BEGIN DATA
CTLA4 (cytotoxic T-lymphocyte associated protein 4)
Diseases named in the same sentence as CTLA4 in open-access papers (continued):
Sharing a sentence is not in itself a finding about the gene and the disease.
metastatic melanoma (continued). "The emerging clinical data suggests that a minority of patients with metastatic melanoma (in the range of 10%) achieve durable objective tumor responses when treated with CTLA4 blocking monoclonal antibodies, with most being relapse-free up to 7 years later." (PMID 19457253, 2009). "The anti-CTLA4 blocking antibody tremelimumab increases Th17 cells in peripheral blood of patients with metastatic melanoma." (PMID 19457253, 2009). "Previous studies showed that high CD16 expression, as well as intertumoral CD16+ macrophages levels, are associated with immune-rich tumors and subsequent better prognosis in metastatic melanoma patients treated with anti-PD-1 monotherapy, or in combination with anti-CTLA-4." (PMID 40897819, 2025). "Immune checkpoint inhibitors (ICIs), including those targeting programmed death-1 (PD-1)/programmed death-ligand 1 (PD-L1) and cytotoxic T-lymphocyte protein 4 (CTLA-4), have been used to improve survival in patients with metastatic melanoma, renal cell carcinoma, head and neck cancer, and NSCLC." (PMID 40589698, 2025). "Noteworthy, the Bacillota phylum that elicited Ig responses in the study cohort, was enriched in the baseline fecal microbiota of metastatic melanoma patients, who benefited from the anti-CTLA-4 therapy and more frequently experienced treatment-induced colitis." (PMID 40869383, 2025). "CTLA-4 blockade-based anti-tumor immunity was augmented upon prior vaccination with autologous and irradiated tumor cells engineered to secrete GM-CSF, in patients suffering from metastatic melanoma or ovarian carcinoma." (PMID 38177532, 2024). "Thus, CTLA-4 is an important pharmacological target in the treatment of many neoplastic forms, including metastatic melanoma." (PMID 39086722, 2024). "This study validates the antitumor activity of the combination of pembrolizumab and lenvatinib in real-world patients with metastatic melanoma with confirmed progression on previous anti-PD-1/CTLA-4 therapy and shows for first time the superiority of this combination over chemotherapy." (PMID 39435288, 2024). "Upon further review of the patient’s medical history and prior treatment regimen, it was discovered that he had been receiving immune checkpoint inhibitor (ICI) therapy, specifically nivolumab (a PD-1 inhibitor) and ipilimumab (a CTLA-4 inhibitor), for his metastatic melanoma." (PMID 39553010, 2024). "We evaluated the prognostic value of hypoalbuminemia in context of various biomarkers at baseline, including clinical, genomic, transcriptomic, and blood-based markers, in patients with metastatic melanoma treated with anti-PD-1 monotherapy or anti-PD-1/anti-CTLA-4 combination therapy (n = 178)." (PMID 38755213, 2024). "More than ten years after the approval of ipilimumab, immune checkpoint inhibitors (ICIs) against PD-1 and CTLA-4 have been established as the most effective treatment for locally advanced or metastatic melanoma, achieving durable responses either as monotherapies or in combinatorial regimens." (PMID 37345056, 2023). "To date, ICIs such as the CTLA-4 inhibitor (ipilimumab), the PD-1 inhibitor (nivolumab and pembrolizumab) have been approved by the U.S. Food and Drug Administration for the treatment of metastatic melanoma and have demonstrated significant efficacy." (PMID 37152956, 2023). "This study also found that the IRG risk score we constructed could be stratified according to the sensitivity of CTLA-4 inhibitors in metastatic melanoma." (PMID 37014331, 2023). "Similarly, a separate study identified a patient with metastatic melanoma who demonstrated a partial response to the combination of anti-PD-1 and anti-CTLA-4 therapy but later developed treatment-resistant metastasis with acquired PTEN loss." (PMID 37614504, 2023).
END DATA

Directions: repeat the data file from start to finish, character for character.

CTLA4 (cytotoxic T-lymphocyte associated protein 4)
Diseases named in the same sentence as CTLA4 in open-access papers (continued):
Sharing a sentence is not in itself a finding about the gene and the disease.
metastatic melanoma (continued). "The emerging clinical data suggests that a minority of patients with metastatic melanoma (in the range of 10%) achieve durable objective tumor responses when treated with CTLA4 blocking monoclonal antibodies, with most being relapse-free up to 7 years later." (PMID 19457253, 2009). "The anti-CTLA4 blocking antibody tremelimumab increases Th17 cells in peripheral blood of patients with metastatic melanoma." (PMID 19457253, 2009). "Previous studies showed that high CD16 expression, as well as intertumoral CD16+ macrophages levels, are associated with immune-rich tumors and subsequent better prognosis in metastatic melanoma patients treated with anti-PD-1 monotherapy, or in combination with anti-CTLA-4." (PMID 40897819, 2025). "Immune checkpoint inhibitors (ICIs), including those targeting programmed death-1 (PD-1)/programmed death-ligand 1 (PD-L1) and cytotoxic T-lymphocyte protein 4 (CTLA-4), have been used to improve survival in patients with metastatic melanoma, renal cell carcinoma, head and neck cancer, and NSCLC." (PMID 40589698, 2025). "Noteworthy, the Bacillota phylum that elicited Ig responses in the study cohort, was enriched in the baseline fecal microbiota of metastatic melanoma patients, who benefited from the anti-CTLA-4 therapy and more frequently experienced treatment-induced colitis." (PMID 40869383, 2025). "CTLA-4 blockade-based anti-tumor immunity was augmented upon prior vaccination with autologous and irradiated tumor cells engineered to secrete GM-CSF, in patients suffering from metastatic melanoma or ovarian carcinoma." (PMID 38177532, 2024). "Thus, CTLA-4 is an important pharmacological target in the treatment of many neoplastic forms, including metastatic melanoma." (PMID 39086722, 2024). "This study validates the antitumor activity of the combination of pembrolizumab and lenvatinib in real-world patients with metastatic melanoma with confirmed progression on previous anti-PD-1/CTLA-4 therapy and shows for first time the superiority of this combination over chemotherapy." (PMID 39435288, 2024). "Upon further review of the patient’s medical history and prior treatment regimen, it was discovered that he had been receiving immune checkpoint inhibitor (ICI) therapy, specifically nivolumab (a PD-1 inhibitor) and ipilimumab (a CTLA-4 inhibitor), for his metastatic melanoma." (PMID 39553010, 2024). "We evaluated the prognostic value of hypoalbuminemia in context of various biomarkers at baseline, including clinical, genomic, transcriptomic, and blood-based markers, in patients with metastatic melanoma treated with anti-PD-1 monotherapy or anti-PD-1/anti-CTLA-4 combination therapy (n = 178)." (PMID 38755213, 2024). "More than ten years after the approval of ipilimumab, immune checkpoint inhibitors (ICIs) against PD-1 and CTLA-4 have been established as the most effective treatment for locally advanced or metastatic melanoma, achieving durable responses either as monotherapies or in combinatorial regimens." (PMID 37345056, 2023). "To date, ICIs such as the CTLA-4 inhibitor (ipilimumab), the PD-1 inhibitor (nivolumab and pembrolizumab) have been approved by the U.S. Food and Drug Administration for the treatment of metastatic melanoma and have demonstrated significant efficacy." (PMID 37152956, 2023). "This study also found that the IRG risk score we constructed could be stratified according to the sensitivity of CTLA-4 inhibitors in metastatic melanoma." (PMID 37014331, 2023). "Similarly, a separate study identified a patient with metastatic melanoma who demonstrated a partial response to the combination of anti-PD-1 and anti-CTLA-4 therapy but later developed treatment-resistant metastasis with acquired PTEN loss." (PMID 37614504, 2023).